April arrived and duly brought showers with it, although thankfully it turned a little milder. It also brought with it further sightings of Bittern, the last one being seen in the first week of the month. This was also the month I paid a visit to Estonia. It was initially to watch the Spring migration, but the snow was even worse there than at home. Consequently the migration was put on hold and, instead of seeing around 10,000 geese flying in, all we saw were a pair of Greylags. The upside to this was that the birds we would have missed were still around. And, for me, the star bird was a first sighting of a Lesser Spotted Woodpecker. In fact, we spotted 7 species of Woodpecker as well as our target bird, the Steller's Eider. Elsewhere this month I finally managed to photograph my first Cetti's Warbler; Nightingale and Jack Snipe. The star mammal this month and probably the year, was a sighting of a Stoat from the James Hide at Amwell late in the month. A lone Small Tortoiseshell was the first butterfly of the year, also at Amwell. This was followed by sightings of Brimstone; Comma; Common Blue; Holly Blue; Orange Tip and Peacock at various sites.

Cetti's Warbler
May saw the first of several visits to Rainham Marsh, on this occasion the highlights were Hobby; Kestrel; Little Ringed Plover; Whimbrel; Redshank; Common Sandpiper; Skylark and Wheatear. Further visits were paid to Thurrock and Salisbury, where I saw about half-a-dozen Great Bustards. Whilst back in the Lee Valley, the month brought in Waders including Common Sandpiper; Ringed Plover; Little Ringed Plover and Dunlin. Common Terns started to arrive this month, as did Swifts; Swallows and Martins. There were also 4 sightings of Cuckoo. Warblers also started to appear, with Reed and Sedge the vanguard being escorted by Whitethroat; Lesser Whitethroat; Garden Warbler; Blackcap and Chiffchaff. Although the cool theme continued there was finally some pleasant Spring sunshine but
temperatures remained generally below average with some notably cold days. But breeding was already in full swing, with many birds flying to and fro feeding young. Grass Snakes and Marsh Frogs started to appear at Rainham. This month saw the first damselfly, a Large Red, appear early in the month at Amwell and for the first time I witnessed a larvae emergence. But there were no other sightings until towards the end of the month with Azure; Banded Demoiselle; Blue-tailed and Common Blue arriving. I also started to concentrate on insects this month. Cardinal Beetle; Mayfly; Scorpion and Soldier Beetle and St. Mark's Fly were the first to be seen. May, of course, also brought us fields of Bluebells, while the first Orchids were seen, Common Spotted; Early Purple and Southern Marsh among them.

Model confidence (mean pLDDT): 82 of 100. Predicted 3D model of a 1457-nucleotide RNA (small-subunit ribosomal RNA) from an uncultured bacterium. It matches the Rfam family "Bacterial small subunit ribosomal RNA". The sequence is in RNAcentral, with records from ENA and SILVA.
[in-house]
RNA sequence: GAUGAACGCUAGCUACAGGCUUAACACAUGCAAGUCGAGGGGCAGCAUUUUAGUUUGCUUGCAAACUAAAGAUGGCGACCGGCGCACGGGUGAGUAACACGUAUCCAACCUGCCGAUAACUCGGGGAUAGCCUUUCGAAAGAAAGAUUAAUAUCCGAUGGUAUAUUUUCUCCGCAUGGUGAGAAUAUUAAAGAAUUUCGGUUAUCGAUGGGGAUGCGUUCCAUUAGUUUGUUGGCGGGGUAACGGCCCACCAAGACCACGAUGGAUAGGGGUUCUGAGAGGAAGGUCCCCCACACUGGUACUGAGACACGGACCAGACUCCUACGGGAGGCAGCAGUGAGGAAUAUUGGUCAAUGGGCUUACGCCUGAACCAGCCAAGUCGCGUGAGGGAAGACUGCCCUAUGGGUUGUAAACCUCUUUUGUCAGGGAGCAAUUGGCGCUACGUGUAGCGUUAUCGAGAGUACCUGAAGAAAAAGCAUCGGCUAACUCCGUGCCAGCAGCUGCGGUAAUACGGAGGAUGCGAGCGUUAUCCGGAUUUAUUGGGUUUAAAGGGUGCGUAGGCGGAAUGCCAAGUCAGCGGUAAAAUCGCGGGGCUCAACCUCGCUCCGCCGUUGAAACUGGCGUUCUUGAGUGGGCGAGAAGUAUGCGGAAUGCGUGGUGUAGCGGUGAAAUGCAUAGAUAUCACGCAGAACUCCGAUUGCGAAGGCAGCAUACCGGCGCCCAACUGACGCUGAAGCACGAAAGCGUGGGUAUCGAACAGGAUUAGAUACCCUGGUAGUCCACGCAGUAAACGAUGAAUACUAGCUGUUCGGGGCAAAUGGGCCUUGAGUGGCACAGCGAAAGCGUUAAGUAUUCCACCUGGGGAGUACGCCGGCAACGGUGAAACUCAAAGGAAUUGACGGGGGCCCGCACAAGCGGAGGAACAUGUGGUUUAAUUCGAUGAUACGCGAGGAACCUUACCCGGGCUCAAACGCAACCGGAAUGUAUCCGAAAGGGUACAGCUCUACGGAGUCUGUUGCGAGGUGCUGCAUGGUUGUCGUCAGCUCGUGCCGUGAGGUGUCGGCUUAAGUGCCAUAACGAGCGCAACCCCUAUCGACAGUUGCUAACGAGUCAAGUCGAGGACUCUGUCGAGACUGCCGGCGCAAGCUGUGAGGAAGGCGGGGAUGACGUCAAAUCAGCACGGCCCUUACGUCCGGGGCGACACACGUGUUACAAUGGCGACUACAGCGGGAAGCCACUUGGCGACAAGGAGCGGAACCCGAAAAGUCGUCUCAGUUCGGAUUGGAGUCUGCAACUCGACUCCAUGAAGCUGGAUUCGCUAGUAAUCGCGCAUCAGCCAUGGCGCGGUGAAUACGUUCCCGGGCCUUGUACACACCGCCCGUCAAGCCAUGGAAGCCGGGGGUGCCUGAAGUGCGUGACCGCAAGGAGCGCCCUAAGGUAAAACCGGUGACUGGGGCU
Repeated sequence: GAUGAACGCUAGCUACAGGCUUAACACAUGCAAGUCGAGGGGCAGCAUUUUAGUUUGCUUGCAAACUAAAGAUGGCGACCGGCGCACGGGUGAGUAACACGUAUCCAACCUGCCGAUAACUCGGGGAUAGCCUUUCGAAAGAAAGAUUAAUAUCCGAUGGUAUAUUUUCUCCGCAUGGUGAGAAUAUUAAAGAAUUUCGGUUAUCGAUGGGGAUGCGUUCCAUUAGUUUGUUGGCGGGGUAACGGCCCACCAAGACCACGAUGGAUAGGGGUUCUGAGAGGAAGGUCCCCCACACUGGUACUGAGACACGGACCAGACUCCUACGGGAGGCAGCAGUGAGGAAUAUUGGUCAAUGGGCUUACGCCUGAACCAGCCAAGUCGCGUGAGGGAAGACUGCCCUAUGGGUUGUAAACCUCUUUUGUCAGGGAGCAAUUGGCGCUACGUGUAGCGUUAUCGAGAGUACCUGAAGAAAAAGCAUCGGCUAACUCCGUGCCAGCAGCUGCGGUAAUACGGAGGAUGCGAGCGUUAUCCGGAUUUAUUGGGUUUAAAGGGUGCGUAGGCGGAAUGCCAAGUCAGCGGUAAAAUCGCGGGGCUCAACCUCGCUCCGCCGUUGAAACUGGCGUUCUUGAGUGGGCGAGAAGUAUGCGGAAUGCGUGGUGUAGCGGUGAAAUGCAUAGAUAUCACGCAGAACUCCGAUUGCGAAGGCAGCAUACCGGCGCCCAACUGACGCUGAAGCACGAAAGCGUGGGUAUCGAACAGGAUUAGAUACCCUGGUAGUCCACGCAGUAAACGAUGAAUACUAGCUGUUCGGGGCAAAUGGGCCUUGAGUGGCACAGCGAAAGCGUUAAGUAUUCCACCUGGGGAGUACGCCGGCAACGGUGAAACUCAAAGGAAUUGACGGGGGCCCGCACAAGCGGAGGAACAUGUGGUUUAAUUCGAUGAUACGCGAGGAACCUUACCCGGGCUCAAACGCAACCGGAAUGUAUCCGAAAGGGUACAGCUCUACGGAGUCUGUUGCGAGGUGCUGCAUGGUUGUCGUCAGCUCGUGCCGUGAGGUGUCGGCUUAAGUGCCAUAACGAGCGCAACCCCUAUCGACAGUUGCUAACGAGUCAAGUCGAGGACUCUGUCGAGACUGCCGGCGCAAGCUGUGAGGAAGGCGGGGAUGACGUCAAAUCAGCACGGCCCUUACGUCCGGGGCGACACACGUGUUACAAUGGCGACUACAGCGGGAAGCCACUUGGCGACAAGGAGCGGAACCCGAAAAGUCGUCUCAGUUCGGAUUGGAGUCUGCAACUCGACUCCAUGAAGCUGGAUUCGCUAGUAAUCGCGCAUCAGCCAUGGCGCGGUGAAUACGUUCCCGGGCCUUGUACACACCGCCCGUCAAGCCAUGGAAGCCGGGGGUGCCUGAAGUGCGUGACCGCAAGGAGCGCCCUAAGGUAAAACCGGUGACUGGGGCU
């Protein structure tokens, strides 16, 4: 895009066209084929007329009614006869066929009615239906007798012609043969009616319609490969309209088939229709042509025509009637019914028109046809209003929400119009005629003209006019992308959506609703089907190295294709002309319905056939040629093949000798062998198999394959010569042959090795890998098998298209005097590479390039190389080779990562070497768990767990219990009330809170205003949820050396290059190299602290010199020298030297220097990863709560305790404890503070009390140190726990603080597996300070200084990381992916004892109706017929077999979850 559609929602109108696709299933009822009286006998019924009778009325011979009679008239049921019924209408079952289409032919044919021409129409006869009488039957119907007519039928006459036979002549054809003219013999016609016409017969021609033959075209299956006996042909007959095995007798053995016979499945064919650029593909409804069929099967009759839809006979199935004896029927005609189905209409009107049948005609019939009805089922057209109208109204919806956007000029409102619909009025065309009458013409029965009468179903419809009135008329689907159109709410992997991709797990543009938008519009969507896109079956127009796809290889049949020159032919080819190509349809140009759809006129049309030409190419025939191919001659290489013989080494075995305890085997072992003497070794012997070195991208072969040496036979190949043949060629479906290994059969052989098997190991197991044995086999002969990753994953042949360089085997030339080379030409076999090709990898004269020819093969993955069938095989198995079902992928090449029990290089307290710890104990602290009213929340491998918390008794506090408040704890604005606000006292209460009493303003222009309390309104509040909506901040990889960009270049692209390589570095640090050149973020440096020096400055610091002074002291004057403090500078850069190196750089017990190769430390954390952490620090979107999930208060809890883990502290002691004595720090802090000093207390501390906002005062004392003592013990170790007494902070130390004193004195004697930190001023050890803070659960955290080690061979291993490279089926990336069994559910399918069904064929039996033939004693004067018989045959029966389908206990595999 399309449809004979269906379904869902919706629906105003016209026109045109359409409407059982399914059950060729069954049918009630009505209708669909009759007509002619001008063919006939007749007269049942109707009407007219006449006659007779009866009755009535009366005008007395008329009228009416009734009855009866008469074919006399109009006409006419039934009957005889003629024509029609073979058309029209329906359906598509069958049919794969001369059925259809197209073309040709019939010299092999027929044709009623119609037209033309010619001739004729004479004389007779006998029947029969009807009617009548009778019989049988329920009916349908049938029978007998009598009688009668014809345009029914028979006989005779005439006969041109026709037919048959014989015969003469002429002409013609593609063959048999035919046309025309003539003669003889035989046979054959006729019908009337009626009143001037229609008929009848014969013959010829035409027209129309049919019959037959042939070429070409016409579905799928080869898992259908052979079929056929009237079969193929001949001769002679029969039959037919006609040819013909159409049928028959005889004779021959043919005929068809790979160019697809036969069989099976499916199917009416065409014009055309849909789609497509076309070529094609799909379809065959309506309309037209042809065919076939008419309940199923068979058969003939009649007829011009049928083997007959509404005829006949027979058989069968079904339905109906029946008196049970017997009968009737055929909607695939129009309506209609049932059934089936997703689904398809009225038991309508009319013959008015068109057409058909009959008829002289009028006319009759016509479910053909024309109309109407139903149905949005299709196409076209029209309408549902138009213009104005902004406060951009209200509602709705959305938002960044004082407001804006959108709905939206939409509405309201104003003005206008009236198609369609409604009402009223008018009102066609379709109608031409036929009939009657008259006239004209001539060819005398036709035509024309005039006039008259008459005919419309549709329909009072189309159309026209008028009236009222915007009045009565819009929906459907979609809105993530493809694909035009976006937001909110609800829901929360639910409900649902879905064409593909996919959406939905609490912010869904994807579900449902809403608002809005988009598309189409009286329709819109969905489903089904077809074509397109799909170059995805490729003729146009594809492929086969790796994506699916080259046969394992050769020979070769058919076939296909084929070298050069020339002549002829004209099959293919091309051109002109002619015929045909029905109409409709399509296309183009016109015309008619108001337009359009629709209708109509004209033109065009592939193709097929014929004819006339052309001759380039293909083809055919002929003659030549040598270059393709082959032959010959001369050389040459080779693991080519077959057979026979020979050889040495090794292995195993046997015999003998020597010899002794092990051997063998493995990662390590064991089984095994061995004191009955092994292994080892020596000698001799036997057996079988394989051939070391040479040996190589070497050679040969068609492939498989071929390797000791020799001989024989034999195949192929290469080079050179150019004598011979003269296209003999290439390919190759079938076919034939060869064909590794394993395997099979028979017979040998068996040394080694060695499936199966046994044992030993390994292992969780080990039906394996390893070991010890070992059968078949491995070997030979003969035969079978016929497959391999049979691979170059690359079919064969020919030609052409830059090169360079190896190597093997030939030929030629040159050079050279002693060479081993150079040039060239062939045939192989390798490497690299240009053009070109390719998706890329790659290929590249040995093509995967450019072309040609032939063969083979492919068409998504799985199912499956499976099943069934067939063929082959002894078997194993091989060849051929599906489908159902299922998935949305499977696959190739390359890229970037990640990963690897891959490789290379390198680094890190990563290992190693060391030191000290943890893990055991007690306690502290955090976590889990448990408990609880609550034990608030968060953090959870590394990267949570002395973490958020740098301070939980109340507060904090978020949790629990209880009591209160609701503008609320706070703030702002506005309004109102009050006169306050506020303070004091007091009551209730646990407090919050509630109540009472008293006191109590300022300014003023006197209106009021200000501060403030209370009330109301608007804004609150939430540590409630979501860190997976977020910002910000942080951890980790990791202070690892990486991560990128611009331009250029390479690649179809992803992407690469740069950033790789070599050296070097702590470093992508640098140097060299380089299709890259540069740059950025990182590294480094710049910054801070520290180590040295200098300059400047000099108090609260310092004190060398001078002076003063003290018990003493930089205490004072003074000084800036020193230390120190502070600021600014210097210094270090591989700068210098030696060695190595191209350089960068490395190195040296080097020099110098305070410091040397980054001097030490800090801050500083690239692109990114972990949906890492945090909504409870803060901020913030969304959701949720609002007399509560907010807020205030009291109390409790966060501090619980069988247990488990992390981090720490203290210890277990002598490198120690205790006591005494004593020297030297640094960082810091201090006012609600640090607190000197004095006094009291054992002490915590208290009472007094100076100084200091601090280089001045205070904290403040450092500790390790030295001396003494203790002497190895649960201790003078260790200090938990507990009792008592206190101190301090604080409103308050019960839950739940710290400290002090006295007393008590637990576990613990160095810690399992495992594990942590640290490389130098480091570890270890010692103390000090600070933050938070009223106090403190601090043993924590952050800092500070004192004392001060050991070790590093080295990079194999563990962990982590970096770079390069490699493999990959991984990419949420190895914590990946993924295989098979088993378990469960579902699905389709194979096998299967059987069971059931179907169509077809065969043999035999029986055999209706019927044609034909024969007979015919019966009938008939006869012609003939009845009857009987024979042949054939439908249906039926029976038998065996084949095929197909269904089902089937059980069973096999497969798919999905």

June brought the first of the fine weather and with it the star raptor of the year which was a juvenile female Marsh Harrier showing up at Rye Meads and staying for the rest of the summer. Red Kite made a few appearances too. Hobby had returned and were being seen regularly, swooping down on unfortunate dragons. A pair of Oystercatchers turned up at Amwell and produced 3 chicks. Little Ringed Plover also had young here and were seen at Rye Meads as well. Redshank started to appear regularly and later on a few pairs also produced chicks. Common Terns were everywhere by now and were vying with the noisy Black-headed Gulls for the best nesting areas. The resident pair of Kingfishers at Rye Meads had turned up and early June brought the first opportunity to witness a fledging. Rye Meads was having a good month as a Grasshopper Warbler also appeared, with its very distinctive call. Water Voles were starting to show here for the first time. Butterflies new to the list this month were Large White; Red Admiral; Small China Mark moth; Small White and Speckled Wood. Red-eyed Damsels were also added to the list this month, seen at Amwell, whilst the first dragonflies were now out and about - Black-tailed Skimmer; Broad-bodied Chaser; Emperor; Four-spotted Chaser and Hairy all appearing. Insects this month included Ladybirds; Caddis Fly; the first Cuckoo Spit (Froghopper larvae); Dark Bush Crickets; Dock Bugs; Green Tortoise Beetle; the last of the Mayflies; Crab Spider; Spotted Crane Fly and Thick-kneed Flower Beetle.

Nightingale
Marsh Frog









Part Two to follow......